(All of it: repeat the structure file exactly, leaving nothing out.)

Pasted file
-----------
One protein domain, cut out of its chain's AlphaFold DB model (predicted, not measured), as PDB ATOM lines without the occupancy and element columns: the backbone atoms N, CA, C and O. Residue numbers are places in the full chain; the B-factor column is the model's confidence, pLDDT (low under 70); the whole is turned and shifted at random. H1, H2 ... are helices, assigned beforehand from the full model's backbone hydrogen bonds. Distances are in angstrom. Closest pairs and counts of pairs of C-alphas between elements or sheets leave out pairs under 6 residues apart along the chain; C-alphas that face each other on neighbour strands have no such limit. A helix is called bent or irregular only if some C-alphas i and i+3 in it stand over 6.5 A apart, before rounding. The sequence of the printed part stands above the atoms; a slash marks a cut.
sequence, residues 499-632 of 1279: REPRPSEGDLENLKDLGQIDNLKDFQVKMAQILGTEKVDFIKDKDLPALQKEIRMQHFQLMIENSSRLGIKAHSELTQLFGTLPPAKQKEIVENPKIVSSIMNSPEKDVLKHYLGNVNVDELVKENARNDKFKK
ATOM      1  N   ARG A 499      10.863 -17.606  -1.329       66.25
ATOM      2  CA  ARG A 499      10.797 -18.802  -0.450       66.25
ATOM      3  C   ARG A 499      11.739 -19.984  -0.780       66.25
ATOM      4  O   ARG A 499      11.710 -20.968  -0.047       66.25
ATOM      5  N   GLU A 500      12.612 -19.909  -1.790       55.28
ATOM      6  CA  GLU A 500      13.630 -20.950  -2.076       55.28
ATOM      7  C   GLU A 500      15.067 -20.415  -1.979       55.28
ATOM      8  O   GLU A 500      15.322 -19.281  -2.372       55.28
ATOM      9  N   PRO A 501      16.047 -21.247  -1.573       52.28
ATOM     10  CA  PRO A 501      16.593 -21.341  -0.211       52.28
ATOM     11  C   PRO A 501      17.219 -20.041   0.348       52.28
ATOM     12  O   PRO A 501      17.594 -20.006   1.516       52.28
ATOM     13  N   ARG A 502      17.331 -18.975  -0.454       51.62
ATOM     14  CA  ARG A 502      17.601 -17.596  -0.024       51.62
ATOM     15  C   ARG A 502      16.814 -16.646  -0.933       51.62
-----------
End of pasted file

One protein domain, cut out of its chain's AlphaFold DB model (predicted, not measured), as PDB ATOM lines without the occupancy and element columns: the backbone atoms N, CA, C and O. Residue numbers are places in the full chain; the B-factor column is the model's confidence, pLDDT (low under 70); the whole is turned and shifted at random. H1, H2 ... are helices, assigned beforehand from the full model's backbone hydrogen bonds. Distances are in angstrom. Closest pairs and counts of pairs of C-alphas between elements or sheets leave out pairs under 6 residues apart along the chain; C-alphas that face each other on neighbour strands have no such limit. A helix is called bent or irregular only if some C-alphas i and i+3 in it stand over 6.5 A apart, before rounding. The sequence of the printed part stands above the atoms; a slash marks a cut.
sequence, residues 499-632 of 1279: REPRPSEGDLENLKDLGQIDNLKDFQVKMAQILGTEKVDFIKDKDLPALQKEIRMQHFQLMIENSSRLGIKAHSELTQLFGTLPPAKQKEIVENPKIVSSIMNSPEKDVLKHYLGNVNVDELVKENARNDKFKK
ATOM      1  N   ARG A 499      10.863 -17.606  -1.329       66.25
ATOM      2  CA  ARG A 499      10.797 -18.802  -0.450       66.25
ATOM      3  C   ARG A 499      11.739 -19.984  -0.780       66.25
ATOM      4  O   ARG A 499      11.710 -20.968  -0.047       66.25
ATOM      5  N   GLU A 500      12.612 -19.909  -1.790       55.28
ATOM      6  CA  GLU A 500      13.630 -20.950  -2.076       55.28
ATOM      7  C   GLU A 500      15.067 -20.415  -1.979       55.28
ATOM      8  O   GLU A 500      15.322 -19.281  -2.372       55.28
ATOM      9  N   PRO A 501      16.047 -21.247  -1.573       52.28
ATOM     10  CA  PRO A 501      16.593 -21.341  -0.211       52.28
ATOM     11  C   PRO A 501      17.219 -20.041   0.348       52.28
ATOM     12  O   PRO A 501      17.594 -20.006   1.516       52.28
ATOM     13  N   ARG A 502      17.331 -18.975  -0.454       51.62
ATOM     14  CA  ARG A 502      17.601 -17.596  -0.024       51.62
ATOM     15  C   ARG A 502      16.814 -16.646  -0.933       51.62